For Credit Risk Monitoring, Early Warnings Are Vital
Recent headlines would have you believe that oil and gas industry financial distress is all but history. Not so! There are still plenty of high-risk energy companies out there.
Today, we share a post-bankruptcy analysis of Stone Energy Corporation. It's a great example of the early warning signs that often accompany growing financial distress.
Read on, to learn to spot credit risk in your portfolio early, and come out ahead. As the saying goes, ‘time is money'!
Stone Energy Corp.: What went wrong?
Stone Energy Corp. filed for Chapter 11 bankruptcy protection last month, unable to ride out the combination of low commodity prices and a heavy debt load. Earlier this week, we profiled three other recent energy industry bankruptcy filings.
While the energy industry will eventually bounce back, there are still distressed industry participants that need to shed debt and get their balance sheets in order. More will inevitablty fail.
Protecting unsecured claims in a restructuring plan can be time-consuming and costly. That's why it's always better to spot risk early, when there's stil time to reduce your exposure.
In the case of Stone Energy, deteriorating financial health was easy to spot. The pattern of red flags included:
- In January 2016, eleven months before filing, the FRISK® score fell from a ‘2’ to a ‘1’, indicating bankruptcy risk of up to 50% within the next year
- In the March 2016 MD&A, management disclosed a borrowing deficiency and challenges complying with debt covenants
- In May, the company missed an interest payment; several rating agencies issued credit downgrades, and the NYSE warned of delisting
- For more than a year before filing, the driller’s financial statements revealed sequential quarters of poor financial performance and declining metrics, such as: net losses, negative margins, declining cash flow and working capital, leverage and liquidity ratios, and negative rates of return
- The share price declined sharply in July; in August; the company sold assets and proposed restructuring.
To see the complete timeline leading up to the bankruptcy filing, read the Stone Energy Corp. case study.
For Better Credit Risk Monitoring, Timing is Everything
If you take nothing else away from our series of bankruptcy post-mortems, we hope it’s this: there are ways to detect credit risk in your portfolio early, before bankruptcy occurs.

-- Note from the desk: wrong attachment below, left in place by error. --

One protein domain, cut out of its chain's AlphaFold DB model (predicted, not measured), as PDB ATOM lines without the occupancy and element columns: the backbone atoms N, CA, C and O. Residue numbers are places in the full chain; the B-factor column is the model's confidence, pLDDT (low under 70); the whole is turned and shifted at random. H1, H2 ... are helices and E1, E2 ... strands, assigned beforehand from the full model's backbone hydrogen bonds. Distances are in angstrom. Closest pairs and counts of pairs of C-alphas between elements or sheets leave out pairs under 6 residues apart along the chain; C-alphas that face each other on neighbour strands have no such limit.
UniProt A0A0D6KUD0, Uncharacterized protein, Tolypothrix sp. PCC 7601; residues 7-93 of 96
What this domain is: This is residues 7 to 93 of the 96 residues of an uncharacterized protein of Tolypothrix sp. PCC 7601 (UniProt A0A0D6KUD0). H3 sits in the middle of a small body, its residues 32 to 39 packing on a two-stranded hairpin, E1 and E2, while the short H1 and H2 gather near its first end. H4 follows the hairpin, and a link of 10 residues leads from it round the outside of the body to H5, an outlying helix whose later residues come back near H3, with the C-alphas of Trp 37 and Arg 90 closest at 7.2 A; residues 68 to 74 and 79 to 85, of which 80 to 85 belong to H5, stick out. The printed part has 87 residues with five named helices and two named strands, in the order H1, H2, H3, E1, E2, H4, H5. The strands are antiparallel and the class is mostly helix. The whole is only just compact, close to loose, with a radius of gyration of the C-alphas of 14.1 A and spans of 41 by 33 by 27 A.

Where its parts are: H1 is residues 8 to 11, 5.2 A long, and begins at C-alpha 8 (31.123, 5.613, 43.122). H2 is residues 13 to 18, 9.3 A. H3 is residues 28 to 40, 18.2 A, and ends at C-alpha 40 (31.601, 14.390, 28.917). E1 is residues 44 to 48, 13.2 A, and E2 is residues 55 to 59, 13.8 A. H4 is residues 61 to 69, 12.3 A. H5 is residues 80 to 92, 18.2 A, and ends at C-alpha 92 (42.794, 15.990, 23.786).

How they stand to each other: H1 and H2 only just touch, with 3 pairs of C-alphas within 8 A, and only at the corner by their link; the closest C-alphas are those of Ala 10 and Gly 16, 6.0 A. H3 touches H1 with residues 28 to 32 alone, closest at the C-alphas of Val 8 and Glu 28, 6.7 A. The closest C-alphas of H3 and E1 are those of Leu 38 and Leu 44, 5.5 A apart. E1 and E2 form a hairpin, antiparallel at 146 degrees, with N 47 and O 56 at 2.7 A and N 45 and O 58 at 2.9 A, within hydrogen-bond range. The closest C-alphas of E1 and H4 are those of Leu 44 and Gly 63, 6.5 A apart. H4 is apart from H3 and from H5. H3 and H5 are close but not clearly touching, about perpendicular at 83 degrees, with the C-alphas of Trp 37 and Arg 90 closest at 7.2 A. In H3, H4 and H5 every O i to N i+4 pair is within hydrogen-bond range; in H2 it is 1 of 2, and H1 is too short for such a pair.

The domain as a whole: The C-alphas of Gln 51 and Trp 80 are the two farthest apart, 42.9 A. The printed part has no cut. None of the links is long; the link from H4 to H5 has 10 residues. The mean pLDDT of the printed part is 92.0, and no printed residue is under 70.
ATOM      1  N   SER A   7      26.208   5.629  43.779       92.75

To do this, you need a risk metric that’s both reliable and timely. For instance, Stone Energy’s payment history (DBT) didn’t provide any warning at all. (For public companies, that’s often true). Alternatively, the Altman-Z score was way too early. Without the right combination of risk analytics and monitoring, your portfolio may be more exposed than you think.
That’s why a reliable financial risk score plus an automated credit monitoring service is key. A predictive risk score tells you when risk changes for your portfolio companies, and ongoing monitoring alerts you to growing financial distress.
Learn how to spot credit risk in time: Download the Stone Energy bankruptcy case study
CreditRiskMonitor is a financial news and analysis service designed to help professionals stay ahead of public company risk quickly, accurately and cost-effectively. More than 35% of the Fortune 1000, plus thousands more worldwide, rely on our commercial credit reporting and predictive risk analytics for assessing the financial stability of over 58,000 global public companies.
At the core of CreditRiskMonitor’s service is its 96% accurate FRISK® score, which is formulated to predict public company bankruptcy risk. One of four key components calculated in the FRISK® score is crowdsourced subscriber activity. This unique system tracks subscribers' patterns of research activity, capturing and aggregating the real-time concerns of what are essentially the key gatekeepers of corporate credit. Other features of CreditRiskMonitor’s service include timely news alerts, the Altman Z” score, agency ratings, financial ratios and trends. CreditRiskMonitor’s network of trade contributors provides more than $135 billion in trade data on their counterparties every month, giving them visibility into their biggest dollar risks.